For optimal nutrition and long-term health benefits, breastfeeding is best
- Breastfeeding in public is legal and protected by federal law.
- Legislation in most states gives women the right to nurse in public.
- Exposing a breast to nurse in public is not indecent exposure, and you may breastfeed your baby anywhere that a mother is entitled to be (except in a moving car, where even a hungry baby must be secured in a child safety seat).
- Your employer must also allow you to nurse during work breaks; day care centers must provide nursing facilities; and nursing mothers are exempt from jury duty.
The benefits of breastfeeding for both mother and baby are significant
By Lauren Glendenning
Brought to you by Kaiser Permanente
Breastfeeding has been linked to higher IQ scores later in childhood, reduced risk of diabetes and obesity, a lowered risk of certain infections and illnesses, fewer hospitalizations and trips to the doctor.
While not all women choose to breastfeed, and some women have difficulties breastfeeding due to various complications, doctors try to encourage all mothers to breastfeed due to the long list of health benefits for both mother and baby.
“Breast milk provides the ideal nutrition for infants. It has a nearly perfect mix of vitamins, protein, and fat — everything your baby needs to grow,” said Dr. Shannon Garton, Family Medicine Physician at Kaiser Permanente’s Edwards Medical Offices. “And it’s all provided in a form more easily digested than infant formula. Breast milk contains antibodies that help your baby fight off viruses and bacteria.”
Infants who are not breastfed are associated with an increased incidence of infectious morbidity, as well as elevated risks of childhood obesity, type 1 and type 2 diabetes, leukemia, and sudden infant death syndrome, according to a 2009 report in the journal Reviews in Obstetrics and Gynecology. For mothers, failure to breastfeed “is associated with an increased incidence of premenopausal breast cancer, ovarian cancer, retained gestational weight gain, type 2 diabetes, myocardial infarction, and the metabolic syndrome.”
The American Academy of Pediatrics recommend breastmilk as the optimal source of nutrients in term infants for the first 6 months of life. The World Health Organization, the American College of Obstetricians and Gynecologists and the United States Preventive Services also agree with this recommendation.
“After 6 months, solid foods are introduced, but breastfeeding is recommended to continue to at least 12 months of age,” said Dr. Jeannine Benson, Internal Medicine Physician at Kaiser Permanente’s Edwards Medical Offices. “After 12 months it is a personal decision by the mother as to how long she continues to breastfeed.”
In addition to the health benefits and the bonding experienced by mother and baby, breastfeeding also has another trick up its sleeve: it burns calories, helping many women lose pregnancy weight faster.
“A breastfeeding woman burns almost 20 calories to make just an ounce of breast milk. If an infant eats 19 to 30 ounces a day, that’s anywhere between 380 to 600 calories burned,” Garton said. “It releases the hormone oxytocin, which helps your uterus return to its pre-pregnancy size and may reduce uterine bleeding after birth.”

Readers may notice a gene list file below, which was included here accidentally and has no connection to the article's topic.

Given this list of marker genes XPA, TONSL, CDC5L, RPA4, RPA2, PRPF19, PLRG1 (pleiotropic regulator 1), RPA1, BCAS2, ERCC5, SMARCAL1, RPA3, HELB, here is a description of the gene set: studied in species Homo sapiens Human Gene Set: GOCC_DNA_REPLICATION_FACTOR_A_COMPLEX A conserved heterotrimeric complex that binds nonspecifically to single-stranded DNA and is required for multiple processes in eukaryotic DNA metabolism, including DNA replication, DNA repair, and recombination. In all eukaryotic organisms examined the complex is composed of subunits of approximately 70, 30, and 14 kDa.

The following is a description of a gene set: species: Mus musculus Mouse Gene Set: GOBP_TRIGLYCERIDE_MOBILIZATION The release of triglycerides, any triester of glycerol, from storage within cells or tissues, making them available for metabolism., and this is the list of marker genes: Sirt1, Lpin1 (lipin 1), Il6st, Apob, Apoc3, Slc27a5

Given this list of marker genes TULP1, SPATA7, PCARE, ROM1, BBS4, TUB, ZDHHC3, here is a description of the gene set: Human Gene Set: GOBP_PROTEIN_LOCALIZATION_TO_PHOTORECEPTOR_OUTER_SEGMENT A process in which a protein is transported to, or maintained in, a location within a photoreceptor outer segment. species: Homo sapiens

Some women worry that babies might not be getting enough milk, or that their breasts aren’t producing enough. Garton said a good rule of thumb is that a baby who’s wetting six to eight diapers a day is most likely getting enough milk.
“Avoid supplementing your breast milk with formula, and never give your infant plain water,” she said. “Your body needs the frequent, regular demand of your baby’s nursing to keep producing milk.”
There are some myths about breastfeeding, too. Some women mistakenly think they can’t breastfeed if they have small breasts, for example. Garton said that’s untrue.
“Good nutrition, plenty of rest, and staying well hydrated all help, too. You can get breast milk by hand or pump it with a breast pump. It may take a few days or weeks for your baby to get used to breast milk in a bottle, so begin practicing early if you’re going back to work,” Garton said. “Breast milk can be safely used within 2 days if it’s stored in a refrigerator. You can freeze breast milk for up to 6 months. Don’t warm up or thaw frozen breast milk in a microwave. That will destroy some of its immune-boosting qualities, and it can cause fatty portions of the breast milk to become super hot. Thaw breast milk in the refrigerator or in a bowl of warm water instead.”
Alternatives to breastfeeding
If a mother has trouble breastfeeding due to difficulties with latching, poor production or sore nipples, Garton recommends getting a lactation consultant early on before giving up on breastfeeding.
“In some cases babies may be premature, have a birth defect, or have other reasons which make breastfeeding difficult. In these cases, there may be alternative methods to aid breastfeeding,” she said. “Some women don’t want to breastfeed in public. Some prefer the flexibility of knowing that a father or any caregiver can bottle-feed the baby any time.”
Women who choose not to breastfeed can opt for donated breastmilk or formulas. For infants having digestive issues, there are partially hydrolyzed (digested) or fully hydrolyzed formula.
“These types of formulas break down the proteins into more easily digestible form. Many babies who are fussy and gassy without a full allergy may do well with the partially hydrolyzed type,” Garton said. “Also there is an option to use soy based formula. If there is difficulty with tolerating formula, it should be discussed with a physician.”